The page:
Nigeria is a country of unequal classes of human beings. The North in its permutation claims to be superior to the South and insist that the South is inferior to it. Nigeria is a country where Peter is robbed to pay Paul.
Nigeria is a country where the intelligent child will never get admission into so-called unity schools or universities because of his or her state of origin, while the unintelligent is offered admission on a platter of gold without any hard work.
Yes, I mean Nigeria is a country where remuneration due to a hard working person is paid to none hard working person simply because of where he comes from. The word merit is totally foreign. Nigeria is a country of contradictions. Nigeria is a country where fraudsters can buy with money positions of power and enjoy immunity.
Nigeria is a country that rewards mediocrity handsomely and trample upon competence and excellence. Nigeria is a country where illiterate criminals with connections can get anything and those decent law abiding and educated citizens serves as servants.
Nigeria is a country where pensioners who have spent their entire life serving their country die while on a queue waiting to be paid their pensions.
There was an attempt to galvanize the different peoples of Nigeria from the year 1999 to 2015 and to give everyone a sense of belonging through rotational arrangements of public office sharing like the presidency and governorship.
It was the same wisdom the civilian government of Alhaji Shehu Shagari demonstrated between 1979 and 1983 before Gen. Mohammed Buhari aborted that democratically elected administration through a military coup. But for that military intervention, Nigeria, perhaps, could have moved on since then.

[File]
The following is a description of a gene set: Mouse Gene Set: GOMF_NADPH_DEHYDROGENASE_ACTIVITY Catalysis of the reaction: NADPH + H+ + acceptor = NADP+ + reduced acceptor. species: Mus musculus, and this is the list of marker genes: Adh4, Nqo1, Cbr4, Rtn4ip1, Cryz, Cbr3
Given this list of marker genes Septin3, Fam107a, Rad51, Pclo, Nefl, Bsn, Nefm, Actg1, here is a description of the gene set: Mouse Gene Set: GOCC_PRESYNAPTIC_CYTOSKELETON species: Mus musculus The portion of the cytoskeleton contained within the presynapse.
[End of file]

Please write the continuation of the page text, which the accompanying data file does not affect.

The struggle to return Nigeria to democracy took many lives, including the winner of June 12 presidential election Chief M.K.O Abiola. Buhari, it must be noted, did not participate in the struggle for emancipation from military bondage even though he is today a beneficiary of that struggle.
There is no doubting of the fact that Nigeria’s unity has remained cosmetic and fragile and something urgent needs to happen to change the narrative. The South-East cry for marginalization and exclusionism in the scheme of things in Nigeria and the South-South suffocation under the environmental degradation and gas flaring occasioned by the oil and gas exploration in the region.
Nigeria has wasted so much time and enormous resources doing the wrong thing all the time. Look at the budgets and expenditures of this present government and you would be tempted to ask if those involved in all the processes live in a different planet.
Just of recent the Federal Government took a loan of $1.9 billion from China to construct a railway from some states in Northern Nigeria down to Niger Republic. What a wasteful project.
What does Nigeria stand to gain from that rail link to Niger Republic? The money budgeted for it is enough to create more than one million jobs for our youths. And someone wants us to celebrate Nigeria at 60.